The concept of “engagement” has become a hot topic in applied psychology over the past two years. Like competency modeling and personality assessment before it, HR practitioners have forced the academic community to pay attention to engagement—it is not something that the academics discovered on their own.
The concept of engagement was first described by Yale organizational psychologist William Kahn. Kahn suggests that engagement occurs when a person’s identity and job role “exist in [a] dynamic…relation in which a person both drives personal energies into role behaviors and displays the self within the role.” Such role expression “fulfills the human spirit” at work. Kahn defines engagement in terms of four components: (1) Cognitive (the role is consistent with a person’s identity); (2) Emotional (the person likes the role); (3) Physical (the person will work at the role); (4) Existential (the role provides personal meaning).
There are two big reasons engagement matters. The first is “philosophical”; the second is financial. Concerning the first reason, Karl Marx was right—working in modern business organizations is inherently alienating; in many organizations, people must surrender their humanity in return for a paycheck. When people are not free to defect from organizations, their participation in it is inherently alienating, and engagement is a powerful and humane way to resolve the problem of alienation.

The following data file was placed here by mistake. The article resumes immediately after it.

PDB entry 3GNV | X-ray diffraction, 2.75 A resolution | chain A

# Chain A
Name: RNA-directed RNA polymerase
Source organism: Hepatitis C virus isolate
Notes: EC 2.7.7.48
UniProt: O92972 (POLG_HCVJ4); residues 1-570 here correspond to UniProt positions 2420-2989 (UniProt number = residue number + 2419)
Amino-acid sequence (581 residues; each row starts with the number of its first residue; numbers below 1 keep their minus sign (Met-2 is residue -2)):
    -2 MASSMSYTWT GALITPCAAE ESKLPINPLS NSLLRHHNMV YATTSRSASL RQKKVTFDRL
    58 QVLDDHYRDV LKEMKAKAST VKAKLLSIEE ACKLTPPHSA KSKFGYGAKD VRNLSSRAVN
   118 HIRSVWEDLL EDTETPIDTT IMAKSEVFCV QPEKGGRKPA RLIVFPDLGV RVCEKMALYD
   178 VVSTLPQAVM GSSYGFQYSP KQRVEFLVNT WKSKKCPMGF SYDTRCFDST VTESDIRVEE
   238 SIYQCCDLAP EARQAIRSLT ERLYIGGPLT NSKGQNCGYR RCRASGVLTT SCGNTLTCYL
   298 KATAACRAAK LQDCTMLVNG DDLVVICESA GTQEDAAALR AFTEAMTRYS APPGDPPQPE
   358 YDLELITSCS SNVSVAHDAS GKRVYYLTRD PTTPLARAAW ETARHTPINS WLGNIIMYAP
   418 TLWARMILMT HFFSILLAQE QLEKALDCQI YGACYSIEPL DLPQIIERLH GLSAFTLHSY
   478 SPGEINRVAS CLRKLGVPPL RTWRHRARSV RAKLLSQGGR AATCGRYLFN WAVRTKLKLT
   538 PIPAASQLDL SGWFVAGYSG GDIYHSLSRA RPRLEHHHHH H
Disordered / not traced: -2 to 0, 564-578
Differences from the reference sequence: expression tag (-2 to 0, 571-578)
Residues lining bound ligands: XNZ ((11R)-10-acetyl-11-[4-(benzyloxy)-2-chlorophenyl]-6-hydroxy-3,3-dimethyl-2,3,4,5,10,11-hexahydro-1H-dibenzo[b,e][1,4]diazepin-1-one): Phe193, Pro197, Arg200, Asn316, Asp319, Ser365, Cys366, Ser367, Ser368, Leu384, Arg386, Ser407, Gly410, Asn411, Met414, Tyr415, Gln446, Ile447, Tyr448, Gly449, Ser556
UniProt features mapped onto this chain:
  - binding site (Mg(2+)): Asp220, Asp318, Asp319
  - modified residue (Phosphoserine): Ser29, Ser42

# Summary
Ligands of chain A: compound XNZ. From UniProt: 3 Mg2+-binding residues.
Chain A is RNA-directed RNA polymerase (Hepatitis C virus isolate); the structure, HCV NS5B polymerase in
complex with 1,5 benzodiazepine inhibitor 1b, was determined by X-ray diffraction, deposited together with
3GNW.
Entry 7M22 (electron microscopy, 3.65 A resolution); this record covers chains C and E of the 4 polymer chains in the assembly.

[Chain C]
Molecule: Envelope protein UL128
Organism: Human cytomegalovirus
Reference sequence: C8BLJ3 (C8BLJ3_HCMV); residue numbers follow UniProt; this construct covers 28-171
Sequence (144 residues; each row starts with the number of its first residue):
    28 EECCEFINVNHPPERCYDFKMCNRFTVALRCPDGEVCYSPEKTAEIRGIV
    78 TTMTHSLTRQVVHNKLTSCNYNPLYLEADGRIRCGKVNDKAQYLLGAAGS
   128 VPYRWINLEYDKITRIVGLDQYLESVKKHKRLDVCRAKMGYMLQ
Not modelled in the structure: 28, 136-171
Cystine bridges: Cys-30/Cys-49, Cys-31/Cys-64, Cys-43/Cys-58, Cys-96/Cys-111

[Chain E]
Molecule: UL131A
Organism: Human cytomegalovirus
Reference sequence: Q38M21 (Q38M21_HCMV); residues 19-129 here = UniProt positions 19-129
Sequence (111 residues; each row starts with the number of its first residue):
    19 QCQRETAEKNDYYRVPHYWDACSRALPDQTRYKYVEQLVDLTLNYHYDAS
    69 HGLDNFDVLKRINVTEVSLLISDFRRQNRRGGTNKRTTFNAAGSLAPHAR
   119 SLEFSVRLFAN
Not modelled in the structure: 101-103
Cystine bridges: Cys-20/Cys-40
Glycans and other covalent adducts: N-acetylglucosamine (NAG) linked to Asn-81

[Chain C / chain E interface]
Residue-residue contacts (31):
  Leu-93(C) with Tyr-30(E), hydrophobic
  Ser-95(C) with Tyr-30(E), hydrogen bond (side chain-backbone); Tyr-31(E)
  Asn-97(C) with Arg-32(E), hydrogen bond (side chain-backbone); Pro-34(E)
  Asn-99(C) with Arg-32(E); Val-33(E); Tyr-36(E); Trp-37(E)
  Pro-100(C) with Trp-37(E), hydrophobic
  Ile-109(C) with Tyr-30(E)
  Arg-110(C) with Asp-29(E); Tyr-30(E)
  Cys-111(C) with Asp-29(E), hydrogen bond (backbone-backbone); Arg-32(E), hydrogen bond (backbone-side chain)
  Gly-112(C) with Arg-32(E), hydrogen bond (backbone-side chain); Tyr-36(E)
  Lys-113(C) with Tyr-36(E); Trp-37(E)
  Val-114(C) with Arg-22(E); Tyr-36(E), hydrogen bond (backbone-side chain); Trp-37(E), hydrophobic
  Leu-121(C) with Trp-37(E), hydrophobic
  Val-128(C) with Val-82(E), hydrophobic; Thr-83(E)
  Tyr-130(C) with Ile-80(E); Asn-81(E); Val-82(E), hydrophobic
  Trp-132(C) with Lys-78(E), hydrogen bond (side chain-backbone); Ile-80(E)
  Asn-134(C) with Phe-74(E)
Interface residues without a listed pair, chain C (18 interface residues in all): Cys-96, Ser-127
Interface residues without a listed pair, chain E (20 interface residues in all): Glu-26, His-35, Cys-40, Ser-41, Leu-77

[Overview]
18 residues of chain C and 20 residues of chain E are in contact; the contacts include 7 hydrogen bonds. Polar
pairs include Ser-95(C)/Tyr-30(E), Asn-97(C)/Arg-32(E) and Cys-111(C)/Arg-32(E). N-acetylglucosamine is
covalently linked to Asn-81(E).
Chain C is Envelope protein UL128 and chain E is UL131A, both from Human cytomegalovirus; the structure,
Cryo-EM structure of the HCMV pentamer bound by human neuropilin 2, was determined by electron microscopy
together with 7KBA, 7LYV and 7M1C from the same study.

Second, the data overwhelmingly indicate that when the morale of a business unit is low, absenteeism, turnover, and theft go up, and productivity and customer satisfaction go down. Conversely, when morale is high, absenteeism, turnover, and theft go down, and productivity and customer satisfaction go up. Morale and engagement are pretty much the same, and there are clear financial consequences associated with high and low engagement. Engagement is the “g” factor in organizational life; it is correlated with (predicts) every important business outcome at the individual and the business unit level.
The concept of engagement has four important implications for management practice. First, there is such a thing as good and bad management; good management creates engagement, bad management destroys it. Second, because engagement is a function of how managers treat their staff, there are no cookie cutter solutions; engagement depends on building relationships with the staff, one person at a time. Third, not all managers can or will do this. And fourth, not all staff members are willing to engage with their managers.
Assuming that an organization decides to pay attention to engagement, assessment will be at the core of any implementation. Assessment can identify managers who are good at building engagement, managers who could build engagement but don’t, and managers who have no talent for building engagement. Assessment can also identify employees who are capable of becoming engaged, and employees who are, by virtue of their basic psychology, constitutionally alienated.
— Robert Hogan